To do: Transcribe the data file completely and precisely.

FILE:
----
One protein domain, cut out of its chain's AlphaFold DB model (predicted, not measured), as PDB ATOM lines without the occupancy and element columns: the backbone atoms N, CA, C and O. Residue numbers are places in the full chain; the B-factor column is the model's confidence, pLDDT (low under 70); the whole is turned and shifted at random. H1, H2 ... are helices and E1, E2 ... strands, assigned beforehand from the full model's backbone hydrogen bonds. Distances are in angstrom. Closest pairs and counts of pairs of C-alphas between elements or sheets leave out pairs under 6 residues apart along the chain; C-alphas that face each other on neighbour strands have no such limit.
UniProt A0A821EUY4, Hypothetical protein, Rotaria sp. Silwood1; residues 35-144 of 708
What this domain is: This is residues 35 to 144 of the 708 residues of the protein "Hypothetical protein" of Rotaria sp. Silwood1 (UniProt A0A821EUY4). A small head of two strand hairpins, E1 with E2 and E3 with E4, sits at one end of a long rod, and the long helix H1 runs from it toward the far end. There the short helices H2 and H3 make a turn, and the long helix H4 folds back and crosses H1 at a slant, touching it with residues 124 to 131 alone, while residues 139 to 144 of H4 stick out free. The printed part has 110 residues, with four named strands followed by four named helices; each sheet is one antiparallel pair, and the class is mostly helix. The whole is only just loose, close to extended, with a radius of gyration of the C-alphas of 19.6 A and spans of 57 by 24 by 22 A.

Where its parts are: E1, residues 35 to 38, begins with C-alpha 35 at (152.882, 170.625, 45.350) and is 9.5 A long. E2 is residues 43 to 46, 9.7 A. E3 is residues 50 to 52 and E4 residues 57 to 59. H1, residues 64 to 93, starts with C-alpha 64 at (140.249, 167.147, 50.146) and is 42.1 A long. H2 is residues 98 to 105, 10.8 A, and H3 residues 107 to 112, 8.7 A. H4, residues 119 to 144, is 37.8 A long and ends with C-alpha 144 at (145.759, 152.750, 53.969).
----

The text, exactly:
One protein domain, cut out of its chain's AlphaFold DB model (predicted, not measured), as PDB ATOM lines without the occupancy and element columns: the backbone atoms N, CA, C and O. Residue numbers are places in the full chain; the B-factor column is the model's confidence, pLDDT (low under 70); the whole is turned and shifted at random. H1, H2 ... are helices and E1, E2 ... strands, assigned beforehand from the full model's backbone hydrogen bonds. Distances are in angstrom. Closest pairs and counts of pairs of C-alphas between elements or sheets leave out pairs under 6 residues apart along the chain; C-alphas that face each other on neighbour strands have no such limit.
UniProt A0A821EUY4, Hypothetical protein, Rotaria sp. Silwood1; residues 35-144 of 708
What this domain is: This is residues 35 to 144 of the 708 residues of the protein "Hypothetical protein" of Rotaria sp. Silwood1 (UniProt A0A821EUY4). A small head of two strand hairpins, E1 with E2 and E3 with E4, sits at one end of a long rod, and the long helix H1 runs from it toward the far end. There the short helices H2 and H3 make a turn, and the long helix H4 folds back and crosses H1 at a slant, touching it with residues 124 to 131 alone, while residues 139 to 144 of H4 stick out free. The printed part has 110 residues, with four named strands followed by four named helices; each sheet is one antiparallel pair, and the class is mostly helix. The whole is only just loose, close to extended, with a radius of gyration of the C-alphas of 19.6 A and spans of 57 by 24 by 22 A.

Where its parts are: E1, residues 35 to 38, begins with C-alpha 35 at (152.882, 170.625, 45.350) and is 9.5 A long. E2 is residues 43 to 46, 9.7 A. E3 is residues 50 to 52 and E4 residues 57 to 59. H1, residues 64 to 93, starts with C-alpha 64 at (140.249, 167.147, 50.146) and is 42.1 A long. H2 is residues 98 to 105, 10.8 A, and H3 residues 107 to 112, 8.7 A. H4, residues 119 to 144, is 37.8 A long and ends with C-alpha 144 at (145.759, 152.750, 53.969).